The Non-farms Payroll job report was released Friday and pointed to US NFP jobs increasing by 136,000 in September. This missed the consensus expectation of 145,000 by 9,000. Some of that shortfall was explained by the August figure being revised upwards by 9,000 (from 159,000 to 168,000). At the end of a down-week, meeting expectations was seen to be sufficient reason for what might turn out to be a relief rally.

Source: Trading Economics

 

European 

German economic data released Monday is one indicator from the fundamental analysis school of thought, which suggests that the intraday rally in equities may indeed be short-lived. German industrial orders fell even more than expected in August. A poll by Reuters forecast an overall fall of 0.3% between August and September. Whilst a contraction of that size would have been bad enough, the actual figures were a fall of 0.6% fall in German manufactured goods. Capital goods, which act as a benchmark for investment, fell 1.6%.

The German economy shrank by 0.1% in Q2 2019, and another negative number for Q3 will see the German economy meet most definitions for being in recession. The ‘good news’ that the markets are waiting for is a change in policy at government level. The European Central Bank is also trying to nudge Angela Merkel’s administration towards adopting an expansive fiscal policy. There is, however, domestic opposition to such a move — the German public in general still favours a balanced budget.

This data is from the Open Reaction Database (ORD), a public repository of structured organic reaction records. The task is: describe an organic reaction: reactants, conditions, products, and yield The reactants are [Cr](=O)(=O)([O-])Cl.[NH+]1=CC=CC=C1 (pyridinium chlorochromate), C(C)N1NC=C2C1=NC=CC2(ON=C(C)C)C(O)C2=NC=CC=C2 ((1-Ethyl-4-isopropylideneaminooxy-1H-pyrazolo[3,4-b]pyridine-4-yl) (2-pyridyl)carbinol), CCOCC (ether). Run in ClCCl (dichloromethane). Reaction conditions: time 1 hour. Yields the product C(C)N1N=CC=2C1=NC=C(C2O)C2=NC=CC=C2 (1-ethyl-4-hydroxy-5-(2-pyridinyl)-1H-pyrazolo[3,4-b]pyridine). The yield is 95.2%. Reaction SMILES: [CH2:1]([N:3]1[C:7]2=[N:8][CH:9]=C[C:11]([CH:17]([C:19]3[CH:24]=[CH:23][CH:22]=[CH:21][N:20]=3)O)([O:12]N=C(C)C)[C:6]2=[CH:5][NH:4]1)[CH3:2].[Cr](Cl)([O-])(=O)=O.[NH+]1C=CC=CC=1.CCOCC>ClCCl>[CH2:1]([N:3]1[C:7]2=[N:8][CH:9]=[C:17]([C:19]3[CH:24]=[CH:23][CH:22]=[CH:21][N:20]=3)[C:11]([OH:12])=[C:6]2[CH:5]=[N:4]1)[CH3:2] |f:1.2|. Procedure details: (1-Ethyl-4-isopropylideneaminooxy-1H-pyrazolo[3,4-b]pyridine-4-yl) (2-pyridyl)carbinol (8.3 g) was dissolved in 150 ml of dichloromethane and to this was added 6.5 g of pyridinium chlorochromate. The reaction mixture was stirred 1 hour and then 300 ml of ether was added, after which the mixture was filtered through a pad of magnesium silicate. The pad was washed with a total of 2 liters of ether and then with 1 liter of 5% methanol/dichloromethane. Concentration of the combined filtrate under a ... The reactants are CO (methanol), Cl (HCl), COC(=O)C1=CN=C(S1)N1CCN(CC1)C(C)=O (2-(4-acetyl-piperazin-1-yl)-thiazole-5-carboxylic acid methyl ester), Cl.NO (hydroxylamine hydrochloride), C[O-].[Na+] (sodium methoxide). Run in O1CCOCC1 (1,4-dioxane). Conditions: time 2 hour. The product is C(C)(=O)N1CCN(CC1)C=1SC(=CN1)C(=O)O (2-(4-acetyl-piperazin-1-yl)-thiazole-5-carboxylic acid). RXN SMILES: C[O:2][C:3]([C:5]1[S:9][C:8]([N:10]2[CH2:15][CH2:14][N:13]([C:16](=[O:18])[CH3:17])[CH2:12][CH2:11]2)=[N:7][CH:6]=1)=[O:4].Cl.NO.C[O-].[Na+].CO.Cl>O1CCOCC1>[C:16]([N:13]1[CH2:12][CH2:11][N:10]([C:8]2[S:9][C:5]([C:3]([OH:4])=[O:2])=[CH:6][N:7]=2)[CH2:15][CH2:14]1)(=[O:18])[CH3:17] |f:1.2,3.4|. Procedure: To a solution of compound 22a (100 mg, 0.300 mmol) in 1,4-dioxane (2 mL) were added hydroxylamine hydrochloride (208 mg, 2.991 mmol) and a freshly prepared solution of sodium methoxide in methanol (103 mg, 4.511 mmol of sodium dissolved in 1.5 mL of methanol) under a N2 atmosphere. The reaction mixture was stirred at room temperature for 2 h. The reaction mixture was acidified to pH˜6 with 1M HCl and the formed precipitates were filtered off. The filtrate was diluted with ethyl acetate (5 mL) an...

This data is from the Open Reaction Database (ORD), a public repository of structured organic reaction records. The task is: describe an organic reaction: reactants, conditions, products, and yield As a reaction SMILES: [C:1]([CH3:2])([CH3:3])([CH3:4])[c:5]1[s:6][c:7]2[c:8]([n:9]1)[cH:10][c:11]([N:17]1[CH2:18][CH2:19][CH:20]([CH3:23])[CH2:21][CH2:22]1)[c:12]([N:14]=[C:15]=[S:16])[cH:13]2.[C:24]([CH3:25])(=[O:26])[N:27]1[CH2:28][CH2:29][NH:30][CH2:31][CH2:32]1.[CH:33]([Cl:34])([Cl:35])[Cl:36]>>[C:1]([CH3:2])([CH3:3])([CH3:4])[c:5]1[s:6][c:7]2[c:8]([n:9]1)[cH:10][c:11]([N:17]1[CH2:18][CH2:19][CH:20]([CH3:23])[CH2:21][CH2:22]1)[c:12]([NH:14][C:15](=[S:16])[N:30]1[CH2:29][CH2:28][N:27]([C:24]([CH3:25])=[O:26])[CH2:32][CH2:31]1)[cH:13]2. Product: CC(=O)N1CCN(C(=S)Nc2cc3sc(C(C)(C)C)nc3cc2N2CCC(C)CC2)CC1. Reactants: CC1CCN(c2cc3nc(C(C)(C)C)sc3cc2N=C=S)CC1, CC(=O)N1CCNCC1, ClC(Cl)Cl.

German employment levels have been the one measure that have surprised to the upside. On Monday 30thSeptember, the 5% matched the 5% consensus. The pain from the slowdown is currently being shared across the workforce rather than falling on the shoulders of a few individuals. Data suggests underemployment rather than unemployment is the trend. The next German job figures aren’t due out until 30thNovember but will be keenly anticipated.

Source: Trading Economics

 

Technical

The S&P 500 index is just below significant resistance levels. The yearly high of 3,023 is proving a tough barrier for price action, but the emergence of an upward wedge pattern might suggest the bulls have some chance of breaking through to new levels.

S&P 500 index (OANDA SPX500USD) — year-to-date — price chart:

Source: TradingView

The technical analysis team at fpmarkets has broken down the daily data to a more granular level:

“A Gap fill complete with Wednesday’s lows, followed by a sharp reversal higher. The buyers have control and will need to close the market back towards the 3000 point level in the coming week. Consolidation below 3000 points is expected in the coming days.”

Source: fpmarkets

Source: fpmarkets

 

The fpmarkets technical team adds:

“The RSI has turned sharply higher and has moved to remain below the key 50 level, and remains only a sign of increasing price momentum.”

Source: fpmarkets

The technical data currently available is much like the fundamental data — proving to be something of a mixed bag. With a busy news week ahead, it could well be the case that geopolitical events once again point the way.